Absenteeism because of health issues accounts for the equivalent of approximately two million full-time equivalent employees per year (Davis et al., 2005). Poor health of employees has an even greater impact on costs by increasing presenteeism. National surveys have reported that one-fourth of workers have at least one workday per month in which they are either absent from work or exhibit reduced productivity at work because of a health condition (Kessler, Greenberg, Mickelson, Meneades, & Wang, 2001; Burton, Pransky, Conti, Chan, & Eddington, 2004). Recent studies have documented the very high productivity losses due to common conditions such as pain (Stewart, Ricci, Chee, Morganstern, & Lipton, 2003) and depression (Stewart, Ricci, Chee, Hahn, & Morganstern, 2003). Workers with depression have an average of 5.6 lost hours of productive work per week, with an annual cost to employers of $44 billion. Pain results in a productivity loss of over $61 billion per year. In each case, over three-fourths of the lost productive time was related to presenteeism. In addition, poor health and premature death increases employee turnover, with high replacement costs and loss of the benefits of long-term experience; a pre-employment history of a single hospitalization due to a chronic illness correlates with a 20% increase in early job turnover (Kolstad & Olsen, 1999; Haacker, 2004). The overall economic impact of absenteeism and presenteeism from common chronic diseases exceeded $1 trillion in 2003 (DeVol & Bedroussian, 2007).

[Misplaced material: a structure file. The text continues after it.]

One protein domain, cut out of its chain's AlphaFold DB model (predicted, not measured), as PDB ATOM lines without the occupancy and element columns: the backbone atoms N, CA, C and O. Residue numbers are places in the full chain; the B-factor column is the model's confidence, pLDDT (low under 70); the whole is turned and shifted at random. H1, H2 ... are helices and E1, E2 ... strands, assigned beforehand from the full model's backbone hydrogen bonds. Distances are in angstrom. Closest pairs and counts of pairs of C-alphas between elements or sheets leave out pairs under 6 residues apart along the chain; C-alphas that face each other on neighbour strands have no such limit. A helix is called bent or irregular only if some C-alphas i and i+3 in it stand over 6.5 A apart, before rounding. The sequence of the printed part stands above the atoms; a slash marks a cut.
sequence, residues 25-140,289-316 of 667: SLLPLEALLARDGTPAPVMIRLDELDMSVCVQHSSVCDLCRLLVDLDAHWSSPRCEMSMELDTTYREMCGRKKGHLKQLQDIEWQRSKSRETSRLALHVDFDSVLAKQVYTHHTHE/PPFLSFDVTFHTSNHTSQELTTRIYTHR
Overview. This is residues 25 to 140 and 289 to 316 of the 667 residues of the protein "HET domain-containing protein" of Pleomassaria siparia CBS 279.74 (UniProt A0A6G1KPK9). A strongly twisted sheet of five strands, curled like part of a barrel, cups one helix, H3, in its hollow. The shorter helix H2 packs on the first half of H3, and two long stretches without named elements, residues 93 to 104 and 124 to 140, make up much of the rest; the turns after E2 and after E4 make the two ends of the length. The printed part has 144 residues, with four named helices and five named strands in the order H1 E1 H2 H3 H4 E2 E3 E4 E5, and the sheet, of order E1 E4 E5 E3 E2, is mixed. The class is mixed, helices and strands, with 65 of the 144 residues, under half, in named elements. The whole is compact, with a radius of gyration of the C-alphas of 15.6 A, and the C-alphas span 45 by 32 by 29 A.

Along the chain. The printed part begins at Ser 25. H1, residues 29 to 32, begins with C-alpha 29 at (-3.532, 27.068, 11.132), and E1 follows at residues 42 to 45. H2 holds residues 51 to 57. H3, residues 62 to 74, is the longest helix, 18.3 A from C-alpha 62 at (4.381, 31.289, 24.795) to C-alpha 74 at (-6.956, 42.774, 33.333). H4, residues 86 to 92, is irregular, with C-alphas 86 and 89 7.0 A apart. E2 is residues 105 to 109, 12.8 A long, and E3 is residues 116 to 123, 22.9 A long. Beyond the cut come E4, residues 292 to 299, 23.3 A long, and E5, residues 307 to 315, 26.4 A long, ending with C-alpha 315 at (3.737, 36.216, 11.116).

IMPACTS OF POPULATION HEALTH ON ECONOMIC GROWTH
Poor health of the community may limit communal--in addition to personal--economic growth through many paths (Bloom & Canning, 2000; CMH, 2001). At a basic level, better population health reflects the improved health and, hence, the economic productivity of many individuals. The aggregation of these individual effects to the community level translates into better macroeconomic performance.
Poor overall population health also impairs the economic well-being of the entire community or nation beyond the cumulative impacts on individuals and specific businesses. The aggregate or macroeconomic effects of improved health are large in magnitude, and they impact everyone in a community - not just those who are ill.